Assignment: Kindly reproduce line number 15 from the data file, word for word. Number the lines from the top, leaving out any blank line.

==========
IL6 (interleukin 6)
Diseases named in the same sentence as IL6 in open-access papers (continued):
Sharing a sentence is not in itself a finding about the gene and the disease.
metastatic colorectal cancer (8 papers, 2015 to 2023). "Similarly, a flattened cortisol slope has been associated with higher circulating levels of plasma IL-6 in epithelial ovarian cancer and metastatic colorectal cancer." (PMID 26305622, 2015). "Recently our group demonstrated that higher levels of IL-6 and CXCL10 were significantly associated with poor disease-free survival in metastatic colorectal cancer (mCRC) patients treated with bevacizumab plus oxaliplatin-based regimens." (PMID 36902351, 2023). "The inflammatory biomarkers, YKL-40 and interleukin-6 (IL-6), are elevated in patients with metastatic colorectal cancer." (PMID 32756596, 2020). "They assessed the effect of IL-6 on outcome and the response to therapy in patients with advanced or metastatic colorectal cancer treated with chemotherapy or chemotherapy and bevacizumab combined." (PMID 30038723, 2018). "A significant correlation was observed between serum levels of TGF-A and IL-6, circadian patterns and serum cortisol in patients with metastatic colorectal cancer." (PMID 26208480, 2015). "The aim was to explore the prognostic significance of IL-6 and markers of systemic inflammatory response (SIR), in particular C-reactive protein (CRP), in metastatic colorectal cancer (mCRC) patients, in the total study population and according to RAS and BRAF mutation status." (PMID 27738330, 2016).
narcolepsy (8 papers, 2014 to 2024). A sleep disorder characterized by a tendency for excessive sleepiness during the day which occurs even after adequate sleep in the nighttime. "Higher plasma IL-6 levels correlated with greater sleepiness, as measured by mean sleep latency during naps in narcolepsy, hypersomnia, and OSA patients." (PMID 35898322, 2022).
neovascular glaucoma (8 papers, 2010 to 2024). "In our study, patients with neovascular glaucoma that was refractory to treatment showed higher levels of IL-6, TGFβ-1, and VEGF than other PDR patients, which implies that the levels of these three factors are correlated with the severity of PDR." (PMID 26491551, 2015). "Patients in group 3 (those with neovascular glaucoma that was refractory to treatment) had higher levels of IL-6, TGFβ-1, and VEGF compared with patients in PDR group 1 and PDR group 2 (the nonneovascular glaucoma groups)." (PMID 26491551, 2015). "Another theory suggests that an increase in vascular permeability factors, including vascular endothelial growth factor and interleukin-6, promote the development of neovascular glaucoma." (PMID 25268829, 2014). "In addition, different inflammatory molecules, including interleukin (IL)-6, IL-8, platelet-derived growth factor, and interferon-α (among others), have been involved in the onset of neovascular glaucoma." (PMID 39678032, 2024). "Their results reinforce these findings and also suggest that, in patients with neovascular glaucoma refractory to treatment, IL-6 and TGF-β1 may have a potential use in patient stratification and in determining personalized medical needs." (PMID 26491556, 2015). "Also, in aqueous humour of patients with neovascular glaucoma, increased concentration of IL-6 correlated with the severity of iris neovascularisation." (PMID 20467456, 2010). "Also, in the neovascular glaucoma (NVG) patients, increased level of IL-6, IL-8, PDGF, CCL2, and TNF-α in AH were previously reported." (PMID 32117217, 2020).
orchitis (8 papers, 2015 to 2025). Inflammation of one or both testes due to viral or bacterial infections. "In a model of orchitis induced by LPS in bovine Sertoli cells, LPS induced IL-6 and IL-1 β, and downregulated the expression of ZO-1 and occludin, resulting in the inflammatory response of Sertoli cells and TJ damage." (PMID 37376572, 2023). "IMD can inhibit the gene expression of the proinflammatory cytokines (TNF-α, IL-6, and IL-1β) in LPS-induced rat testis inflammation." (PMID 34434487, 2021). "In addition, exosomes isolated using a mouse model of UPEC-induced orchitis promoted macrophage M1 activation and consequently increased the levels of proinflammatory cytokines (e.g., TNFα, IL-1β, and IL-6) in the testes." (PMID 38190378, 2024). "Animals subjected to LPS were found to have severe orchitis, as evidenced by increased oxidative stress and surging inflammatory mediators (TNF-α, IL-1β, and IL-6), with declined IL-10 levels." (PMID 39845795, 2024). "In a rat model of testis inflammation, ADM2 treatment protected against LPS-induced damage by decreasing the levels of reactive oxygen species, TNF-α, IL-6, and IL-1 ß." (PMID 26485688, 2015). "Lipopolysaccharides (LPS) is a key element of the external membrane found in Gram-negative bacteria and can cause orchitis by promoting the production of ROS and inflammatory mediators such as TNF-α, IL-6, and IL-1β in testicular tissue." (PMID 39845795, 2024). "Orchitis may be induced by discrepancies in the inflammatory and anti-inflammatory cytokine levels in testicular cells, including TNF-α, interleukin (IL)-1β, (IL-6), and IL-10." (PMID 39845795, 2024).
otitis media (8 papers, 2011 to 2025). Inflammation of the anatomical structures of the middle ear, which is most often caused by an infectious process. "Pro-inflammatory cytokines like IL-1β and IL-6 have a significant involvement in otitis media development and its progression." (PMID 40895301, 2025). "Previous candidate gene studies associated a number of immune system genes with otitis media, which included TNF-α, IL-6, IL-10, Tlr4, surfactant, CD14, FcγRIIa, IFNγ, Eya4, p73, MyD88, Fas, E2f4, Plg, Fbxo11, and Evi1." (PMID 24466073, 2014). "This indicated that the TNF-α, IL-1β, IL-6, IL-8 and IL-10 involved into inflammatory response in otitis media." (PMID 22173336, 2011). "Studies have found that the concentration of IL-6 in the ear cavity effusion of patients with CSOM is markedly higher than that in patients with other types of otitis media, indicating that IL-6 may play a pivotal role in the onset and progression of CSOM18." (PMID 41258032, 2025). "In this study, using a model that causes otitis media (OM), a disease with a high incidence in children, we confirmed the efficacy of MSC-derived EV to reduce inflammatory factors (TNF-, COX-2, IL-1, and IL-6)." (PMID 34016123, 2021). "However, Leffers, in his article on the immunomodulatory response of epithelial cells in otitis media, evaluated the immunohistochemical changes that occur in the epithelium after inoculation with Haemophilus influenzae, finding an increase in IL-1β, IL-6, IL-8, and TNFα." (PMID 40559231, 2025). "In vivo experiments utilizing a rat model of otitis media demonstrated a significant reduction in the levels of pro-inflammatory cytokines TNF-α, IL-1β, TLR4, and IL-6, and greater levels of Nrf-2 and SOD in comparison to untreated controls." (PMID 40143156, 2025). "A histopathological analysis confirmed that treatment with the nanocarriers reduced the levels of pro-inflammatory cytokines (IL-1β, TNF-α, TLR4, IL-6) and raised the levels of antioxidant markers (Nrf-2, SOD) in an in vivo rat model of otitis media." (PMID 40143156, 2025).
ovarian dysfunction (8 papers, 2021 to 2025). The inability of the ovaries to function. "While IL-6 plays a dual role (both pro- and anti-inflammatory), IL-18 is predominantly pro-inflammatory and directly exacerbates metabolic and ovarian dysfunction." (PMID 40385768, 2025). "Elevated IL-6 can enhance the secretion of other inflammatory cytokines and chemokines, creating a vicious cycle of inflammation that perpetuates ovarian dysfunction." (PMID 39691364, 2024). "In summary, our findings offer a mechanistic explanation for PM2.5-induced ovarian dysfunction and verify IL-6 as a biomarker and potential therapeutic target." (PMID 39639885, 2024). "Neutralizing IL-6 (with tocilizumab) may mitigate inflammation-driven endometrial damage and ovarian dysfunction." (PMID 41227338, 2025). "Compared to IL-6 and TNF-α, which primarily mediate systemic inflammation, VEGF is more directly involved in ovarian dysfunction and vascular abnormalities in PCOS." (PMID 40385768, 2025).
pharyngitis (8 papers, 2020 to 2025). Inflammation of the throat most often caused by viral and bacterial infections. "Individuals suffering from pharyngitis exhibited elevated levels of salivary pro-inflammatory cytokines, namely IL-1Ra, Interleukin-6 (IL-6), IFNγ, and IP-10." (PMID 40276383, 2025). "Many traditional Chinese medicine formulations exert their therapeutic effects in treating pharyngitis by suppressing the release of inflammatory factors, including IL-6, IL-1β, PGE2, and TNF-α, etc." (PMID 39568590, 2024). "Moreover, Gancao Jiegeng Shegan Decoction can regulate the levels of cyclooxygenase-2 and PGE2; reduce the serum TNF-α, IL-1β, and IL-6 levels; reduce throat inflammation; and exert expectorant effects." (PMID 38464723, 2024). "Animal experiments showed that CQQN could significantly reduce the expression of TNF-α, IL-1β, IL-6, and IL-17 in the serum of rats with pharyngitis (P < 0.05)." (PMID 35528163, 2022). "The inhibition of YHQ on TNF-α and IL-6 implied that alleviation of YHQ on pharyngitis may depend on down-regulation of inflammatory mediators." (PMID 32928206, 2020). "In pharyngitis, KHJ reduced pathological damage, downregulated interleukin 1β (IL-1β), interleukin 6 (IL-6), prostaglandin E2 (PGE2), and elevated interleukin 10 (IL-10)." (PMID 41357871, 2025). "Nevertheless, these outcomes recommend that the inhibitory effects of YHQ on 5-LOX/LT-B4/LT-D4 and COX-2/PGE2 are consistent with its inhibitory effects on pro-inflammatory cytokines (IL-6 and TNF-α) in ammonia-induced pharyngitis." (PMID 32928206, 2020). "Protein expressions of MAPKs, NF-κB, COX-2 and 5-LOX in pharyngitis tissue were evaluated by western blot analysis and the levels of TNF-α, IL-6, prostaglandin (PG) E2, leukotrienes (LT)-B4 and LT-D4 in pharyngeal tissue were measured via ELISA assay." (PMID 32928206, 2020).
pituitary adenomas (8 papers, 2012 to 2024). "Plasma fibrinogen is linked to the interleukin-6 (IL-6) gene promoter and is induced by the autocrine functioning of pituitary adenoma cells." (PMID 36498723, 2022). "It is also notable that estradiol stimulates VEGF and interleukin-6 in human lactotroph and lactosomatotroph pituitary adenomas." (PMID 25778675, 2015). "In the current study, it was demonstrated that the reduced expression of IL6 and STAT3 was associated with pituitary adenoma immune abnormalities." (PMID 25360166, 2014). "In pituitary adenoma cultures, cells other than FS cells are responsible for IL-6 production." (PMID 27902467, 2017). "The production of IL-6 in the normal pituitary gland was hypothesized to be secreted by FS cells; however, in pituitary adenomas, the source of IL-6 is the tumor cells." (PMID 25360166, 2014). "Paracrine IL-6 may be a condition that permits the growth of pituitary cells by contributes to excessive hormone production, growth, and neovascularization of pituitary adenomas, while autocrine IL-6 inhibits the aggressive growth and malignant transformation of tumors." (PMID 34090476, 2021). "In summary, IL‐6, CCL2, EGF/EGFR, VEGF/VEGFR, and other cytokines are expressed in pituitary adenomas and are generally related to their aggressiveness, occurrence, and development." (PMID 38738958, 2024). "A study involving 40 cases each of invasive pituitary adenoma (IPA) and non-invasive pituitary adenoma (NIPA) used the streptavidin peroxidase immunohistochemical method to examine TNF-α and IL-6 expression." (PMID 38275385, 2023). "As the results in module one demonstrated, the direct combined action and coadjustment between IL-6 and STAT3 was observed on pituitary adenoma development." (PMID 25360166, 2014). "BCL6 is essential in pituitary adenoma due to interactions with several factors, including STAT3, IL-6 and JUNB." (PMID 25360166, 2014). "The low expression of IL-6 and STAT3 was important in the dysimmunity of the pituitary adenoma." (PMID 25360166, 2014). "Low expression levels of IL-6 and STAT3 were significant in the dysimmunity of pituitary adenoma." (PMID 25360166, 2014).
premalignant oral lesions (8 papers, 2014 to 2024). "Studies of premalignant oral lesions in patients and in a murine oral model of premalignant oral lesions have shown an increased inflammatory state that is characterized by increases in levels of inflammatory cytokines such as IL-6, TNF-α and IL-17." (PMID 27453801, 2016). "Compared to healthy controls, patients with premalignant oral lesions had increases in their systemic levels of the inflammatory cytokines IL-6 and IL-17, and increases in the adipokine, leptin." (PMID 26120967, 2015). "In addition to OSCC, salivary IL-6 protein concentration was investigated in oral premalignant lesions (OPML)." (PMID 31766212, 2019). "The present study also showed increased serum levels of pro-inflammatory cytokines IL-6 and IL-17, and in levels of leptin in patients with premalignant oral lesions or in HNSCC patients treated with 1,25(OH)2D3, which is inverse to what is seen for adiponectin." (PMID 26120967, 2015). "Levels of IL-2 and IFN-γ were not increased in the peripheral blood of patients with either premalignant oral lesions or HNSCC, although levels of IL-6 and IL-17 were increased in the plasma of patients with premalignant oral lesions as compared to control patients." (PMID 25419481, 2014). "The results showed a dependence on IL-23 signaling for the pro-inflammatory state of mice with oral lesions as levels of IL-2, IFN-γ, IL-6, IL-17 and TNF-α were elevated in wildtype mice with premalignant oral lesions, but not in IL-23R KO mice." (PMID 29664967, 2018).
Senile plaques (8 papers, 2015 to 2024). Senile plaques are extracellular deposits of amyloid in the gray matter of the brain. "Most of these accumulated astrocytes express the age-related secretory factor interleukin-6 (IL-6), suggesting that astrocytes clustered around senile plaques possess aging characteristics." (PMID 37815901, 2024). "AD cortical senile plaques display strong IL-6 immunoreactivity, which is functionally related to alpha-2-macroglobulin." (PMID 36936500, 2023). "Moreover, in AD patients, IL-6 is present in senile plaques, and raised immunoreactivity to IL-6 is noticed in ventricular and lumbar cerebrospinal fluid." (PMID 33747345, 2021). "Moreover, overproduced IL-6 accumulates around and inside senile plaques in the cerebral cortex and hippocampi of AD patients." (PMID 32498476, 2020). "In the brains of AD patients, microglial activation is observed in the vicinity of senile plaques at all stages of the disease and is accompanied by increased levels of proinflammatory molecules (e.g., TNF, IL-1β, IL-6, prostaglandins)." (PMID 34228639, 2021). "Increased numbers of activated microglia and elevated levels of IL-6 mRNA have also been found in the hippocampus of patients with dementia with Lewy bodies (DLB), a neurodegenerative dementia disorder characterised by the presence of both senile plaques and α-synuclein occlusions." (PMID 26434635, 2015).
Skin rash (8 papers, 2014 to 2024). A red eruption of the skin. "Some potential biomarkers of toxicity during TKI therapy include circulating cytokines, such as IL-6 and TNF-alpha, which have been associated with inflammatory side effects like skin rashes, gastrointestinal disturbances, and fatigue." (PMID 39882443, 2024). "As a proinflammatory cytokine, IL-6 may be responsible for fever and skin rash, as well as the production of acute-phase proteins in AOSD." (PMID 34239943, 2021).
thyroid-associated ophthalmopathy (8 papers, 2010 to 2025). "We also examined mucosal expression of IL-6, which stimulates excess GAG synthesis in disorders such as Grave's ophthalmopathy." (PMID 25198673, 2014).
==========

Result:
thyroid-associated ophthalmopathy (8 papers, 2010 to 2025). "We also examined mucosal expression of IL-6, which stimulates excess GAG synthesis in disorders such as Grave's ophthalmopathy." (PMID 25198673, 2014).